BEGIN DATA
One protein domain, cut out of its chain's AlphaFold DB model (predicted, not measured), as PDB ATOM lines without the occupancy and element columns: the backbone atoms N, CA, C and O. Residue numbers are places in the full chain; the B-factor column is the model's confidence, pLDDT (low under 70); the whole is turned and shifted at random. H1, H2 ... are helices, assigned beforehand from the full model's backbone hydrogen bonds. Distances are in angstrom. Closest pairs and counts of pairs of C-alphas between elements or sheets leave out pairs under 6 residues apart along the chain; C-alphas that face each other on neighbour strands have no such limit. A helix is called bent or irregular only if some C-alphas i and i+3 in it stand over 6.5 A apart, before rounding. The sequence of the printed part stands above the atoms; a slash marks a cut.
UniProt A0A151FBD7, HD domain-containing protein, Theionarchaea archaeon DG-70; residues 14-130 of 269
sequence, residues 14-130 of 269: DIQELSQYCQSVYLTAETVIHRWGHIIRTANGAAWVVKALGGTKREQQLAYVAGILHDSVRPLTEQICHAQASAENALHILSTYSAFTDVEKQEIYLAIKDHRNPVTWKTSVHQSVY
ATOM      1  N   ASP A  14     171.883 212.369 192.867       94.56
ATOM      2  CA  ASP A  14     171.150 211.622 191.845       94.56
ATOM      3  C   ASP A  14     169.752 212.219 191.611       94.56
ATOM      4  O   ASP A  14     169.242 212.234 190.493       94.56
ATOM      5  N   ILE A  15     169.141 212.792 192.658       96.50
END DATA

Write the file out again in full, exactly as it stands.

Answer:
One protein domain, cut out of its chain's AlphaFold DB model (predicted, not measured), as PDB ATOM lines without the occupancy and element columns: the backbone atoms N, CA, C and O. Residue numbers are places in the full chain; the B-factor column is the model's confidence, pLDDT (low under 70); the whole is turned and shifted at random. H1, H2 ... are helices, assigned beforehand from the full model's backbone hydrogen bonds. Distances are in angstrom. Closest pairs and counts of pairs of C-alphas between elements or sheets leave out pairs under 6 residues apart along the chain; C-alphas that face each other on neighbour strands have no such limit. A helix is called bent or irregular only if some C-alphas i and i+3 in it stand over 6.5 A apart, before rounding. The sequence of the printed part stands above the atoms; a slash marks a cut.
UniProt A0A151FBD7, HD domain-containing protein, Theionarchaea archaeon DG-70; residues 14-130 of 269
sequence, residues 14-130 of 269: DIQELSQYCQSVYLTAETVIHRWGHIIRTANGAAWVVKALGGTKREQQLAYVAGILHDSVRPLTEQICHAQASAENALHILSTYSAFTDVEKQEIYLAIKDHRNPVTWKTSVHQSVY
ATOM      1  N   ASP A  14     171.883 212.369 192.867       94.56
ATOM      2  CA  ASP A  14     171.150 211.622 191.845       94.56
ATOM      3  C   ASP A  14     169.752 212.219 191.611       94.56
ATOM      4  O   ASP A  14     169.242 212.234 190.493       94.56
ATOM      5  N   ILE A  15     169.141 212.792 192.658       96.50